Finlay calls on Oddy and asks him about his relationship with his son.  Oddy's not very receptive to this line of questioning.

Cameron goes to see the tax inspector about his bill, and it turns out to be Mr Raymond with the poorly son.  A highly embarrassing situation for both follows, with Raymond insisting Cameron pay the tax bill, even though he hasn't paid his bill from Cameron.  The trouble with the will is that the wording of it suggested it was payment for Cameron's services over the years: the doctor's erratic fee-gathering has come back to bite him well and truly on the arse.

This puts Cameron into a foul humour with his patients: "I've told you till I'm sick and tired, if you live in a pub and eat meat puddings all day, of course you'll be constipated!" he snaps at one unfortunate woman (played by the wonderfully-named Maisie MacFarquhar).

Miss Scott encourages Cameron to take up his tax problems with the local commissioners.  As two of these are patients and the other Dr Snoddie, Cameron thinks he's got it made.  However, the panel, led by the extremely camp solicitor Mr Jameson (Douglas Storm) prove tougher than he was expecting.

After the meeting, Raymond rushes up to Cameron and asks him to come quickly to his son's bedside as the poor lad's taken a turn for the worse.  On arrival, Cameron insists that Mrs Raymond (Gabrielle Hamilton) make up some brandy nog.  Cameron stays up with the boy all night, and he pulls through.

Returning to Arden House, Cameron finds a letter from the tax commissioners waiting.  He fortifies himself while Janet reads the dread missive.

Meanwhile, Finlay talks to Henny Geddes about her relationship with Mr Oddy.  "Fond of him?" she exclaims "That black pig?" Then she reveals that Harry's rash comes from rolling about in stinging nettles to get time off school.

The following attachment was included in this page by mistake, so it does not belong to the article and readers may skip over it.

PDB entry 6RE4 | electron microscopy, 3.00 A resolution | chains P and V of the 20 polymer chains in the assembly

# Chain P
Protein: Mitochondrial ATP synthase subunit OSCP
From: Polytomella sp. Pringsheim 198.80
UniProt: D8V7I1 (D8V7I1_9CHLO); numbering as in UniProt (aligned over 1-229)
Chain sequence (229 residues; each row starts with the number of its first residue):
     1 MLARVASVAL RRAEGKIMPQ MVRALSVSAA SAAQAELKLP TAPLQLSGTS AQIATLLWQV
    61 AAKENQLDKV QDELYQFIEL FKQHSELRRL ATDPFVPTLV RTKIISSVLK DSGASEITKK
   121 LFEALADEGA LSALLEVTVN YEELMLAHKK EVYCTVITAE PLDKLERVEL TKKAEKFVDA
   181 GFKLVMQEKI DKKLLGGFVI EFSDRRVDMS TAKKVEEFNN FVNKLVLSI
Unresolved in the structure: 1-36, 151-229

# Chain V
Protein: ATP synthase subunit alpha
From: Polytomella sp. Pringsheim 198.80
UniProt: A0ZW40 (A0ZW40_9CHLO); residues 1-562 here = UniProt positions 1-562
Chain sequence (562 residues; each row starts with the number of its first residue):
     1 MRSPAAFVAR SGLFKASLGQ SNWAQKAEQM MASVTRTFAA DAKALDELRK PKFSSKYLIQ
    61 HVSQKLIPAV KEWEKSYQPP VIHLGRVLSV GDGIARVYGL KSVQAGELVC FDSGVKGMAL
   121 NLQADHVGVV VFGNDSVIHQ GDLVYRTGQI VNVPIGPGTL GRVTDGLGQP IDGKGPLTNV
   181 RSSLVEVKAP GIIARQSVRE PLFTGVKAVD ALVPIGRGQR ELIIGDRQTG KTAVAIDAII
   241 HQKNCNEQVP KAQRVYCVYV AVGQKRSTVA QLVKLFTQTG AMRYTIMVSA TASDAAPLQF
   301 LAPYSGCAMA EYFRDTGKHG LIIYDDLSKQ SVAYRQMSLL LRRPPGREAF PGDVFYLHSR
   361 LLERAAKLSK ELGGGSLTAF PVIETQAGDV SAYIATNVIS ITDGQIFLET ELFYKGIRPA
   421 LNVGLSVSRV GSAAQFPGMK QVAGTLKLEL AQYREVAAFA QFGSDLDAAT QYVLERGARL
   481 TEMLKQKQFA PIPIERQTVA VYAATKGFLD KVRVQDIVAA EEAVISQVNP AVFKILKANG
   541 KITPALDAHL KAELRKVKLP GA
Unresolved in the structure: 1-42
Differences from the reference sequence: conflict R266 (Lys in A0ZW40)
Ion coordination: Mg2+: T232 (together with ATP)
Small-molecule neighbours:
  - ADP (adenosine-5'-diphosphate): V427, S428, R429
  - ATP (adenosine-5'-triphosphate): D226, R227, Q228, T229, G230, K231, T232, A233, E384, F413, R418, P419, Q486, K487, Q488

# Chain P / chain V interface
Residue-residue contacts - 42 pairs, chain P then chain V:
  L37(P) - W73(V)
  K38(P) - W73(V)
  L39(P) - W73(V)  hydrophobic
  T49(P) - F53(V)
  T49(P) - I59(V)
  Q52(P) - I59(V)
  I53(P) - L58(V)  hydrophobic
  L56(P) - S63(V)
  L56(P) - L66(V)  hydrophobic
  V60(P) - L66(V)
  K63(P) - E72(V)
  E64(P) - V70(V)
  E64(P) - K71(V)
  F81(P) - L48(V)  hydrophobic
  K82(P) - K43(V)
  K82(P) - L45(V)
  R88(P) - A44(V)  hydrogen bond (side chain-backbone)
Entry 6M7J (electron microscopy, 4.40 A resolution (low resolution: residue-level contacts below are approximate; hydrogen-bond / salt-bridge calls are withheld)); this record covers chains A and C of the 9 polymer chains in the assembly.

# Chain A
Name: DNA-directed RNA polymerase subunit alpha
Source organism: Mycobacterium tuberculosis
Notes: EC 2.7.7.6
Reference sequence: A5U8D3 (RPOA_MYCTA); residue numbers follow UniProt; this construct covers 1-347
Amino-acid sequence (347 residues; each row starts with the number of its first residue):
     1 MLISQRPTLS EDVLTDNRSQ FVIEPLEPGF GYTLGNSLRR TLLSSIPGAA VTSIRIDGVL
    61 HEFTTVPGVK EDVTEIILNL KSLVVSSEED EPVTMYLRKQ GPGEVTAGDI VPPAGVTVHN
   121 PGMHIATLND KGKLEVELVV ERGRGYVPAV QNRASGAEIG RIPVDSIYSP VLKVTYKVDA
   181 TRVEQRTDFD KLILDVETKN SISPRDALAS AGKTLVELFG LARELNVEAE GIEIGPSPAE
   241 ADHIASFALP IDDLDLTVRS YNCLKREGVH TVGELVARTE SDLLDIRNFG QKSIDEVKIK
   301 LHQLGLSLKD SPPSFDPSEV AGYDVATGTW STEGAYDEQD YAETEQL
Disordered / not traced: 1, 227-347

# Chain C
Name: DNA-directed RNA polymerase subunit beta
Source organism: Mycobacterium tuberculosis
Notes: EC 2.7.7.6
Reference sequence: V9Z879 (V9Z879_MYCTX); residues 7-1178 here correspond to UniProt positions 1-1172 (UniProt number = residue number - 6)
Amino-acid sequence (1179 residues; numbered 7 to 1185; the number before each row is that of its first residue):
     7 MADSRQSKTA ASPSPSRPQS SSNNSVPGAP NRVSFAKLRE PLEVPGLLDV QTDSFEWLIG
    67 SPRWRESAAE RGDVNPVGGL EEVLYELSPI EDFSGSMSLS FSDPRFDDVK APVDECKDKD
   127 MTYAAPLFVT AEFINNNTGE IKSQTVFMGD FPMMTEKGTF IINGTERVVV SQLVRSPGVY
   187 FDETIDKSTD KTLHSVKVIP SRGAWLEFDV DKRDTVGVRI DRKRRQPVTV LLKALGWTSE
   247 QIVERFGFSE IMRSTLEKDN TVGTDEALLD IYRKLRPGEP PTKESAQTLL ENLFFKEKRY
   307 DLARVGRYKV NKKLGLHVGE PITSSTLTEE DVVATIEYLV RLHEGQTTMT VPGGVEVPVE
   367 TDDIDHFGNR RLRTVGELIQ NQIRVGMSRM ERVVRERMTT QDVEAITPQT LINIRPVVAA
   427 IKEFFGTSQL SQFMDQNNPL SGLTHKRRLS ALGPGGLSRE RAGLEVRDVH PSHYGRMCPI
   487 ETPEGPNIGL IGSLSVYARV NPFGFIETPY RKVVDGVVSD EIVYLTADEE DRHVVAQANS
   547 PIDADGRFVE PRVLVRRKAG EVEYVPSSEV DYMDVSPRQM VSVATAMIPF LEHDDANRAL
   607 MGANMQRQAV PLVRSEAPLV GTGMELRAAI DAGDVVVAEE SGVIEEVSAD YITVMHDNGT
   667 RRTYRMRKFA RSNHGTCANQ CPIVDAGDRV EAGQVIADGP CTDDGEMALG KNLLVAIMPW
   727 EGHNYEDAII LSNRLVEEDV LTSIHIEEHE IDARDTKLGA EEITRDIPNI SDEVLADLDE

Returning home, Finlay finds that Cameron is being forced to pay the full tax bill - and all because he gave quarter of the legacy to Finlay.  Still, at least Cameron's won his bet.  Though unfortunately for him, Finlay's decided to teach him a lesson by accepting Mr Oddy's fee in potatoes.

The very definition of comforting Sunday night TV.  This show has a lot to answer for.

Monday 10 May

Jeremy Kemp and Ronald Radd can be seen again in the Victor Canning thriller serial Contract to Kill on BBC 2, alongside such familiar faces as Simon Oates, John Wentworth, Delphi Lawrence and Godfrey Quigley.  It's directed by Peter Hammond, so there are probably a lot of overhead shots.

Tuesday 11 May

Harry Carpenter introduces a profile of Cassius Clay on BBC 1 this evening, while BBC 2 dusts off Josef Von Sternberg's Shanghai Express, with Marlene Dietrich.

Wednesday 12 May

Tonight's Wednesday Play on BBC 1 is Alan Sharp's A Knight in Tarnished Armour, with a young Brian Cox near the bottom of the cast list.

Thursday 13 May

The White Rat of the title is Mickey Keston, albino (supposedly, though even in black and white it's not convincing) leader of a gang of thieves, played by Ray McAnally.  We first see him in the processing of launching a raid on a fur warehouse with toughs including his appropriately named henchman Yob (David Gregory).  The security guard ends up shot after trying to call the police.

When they get the furs back to Mickey's HQ, Yob's pestered by deadbeat Fingers (Dermot Kelly, playing the same part as in The Arthur Haynes Show, but not for laughs) for odd jobs. Yob sends him away with a flea in his ear (to match the ones on the rest of him, no doubt): "Nothing odd enough for you, mate."

Mickey (whose closest friend is his pet white rat) is insanely jealous when it comes to his girlfriend Rose (Virginia Maskell), and threatens Yob's life when he mentions his been talking to her.  The woman herself then comes to visit.

Commander Gideon and Chief Inspector Keen are on the case of the fur robbery.  Keen's instructed to call in at the local division on his way to a concert with his girlfriend Mary (Sue Lloyd).  Note what looks like an early version of Chicken Cottage, etc. in the background as they drive there.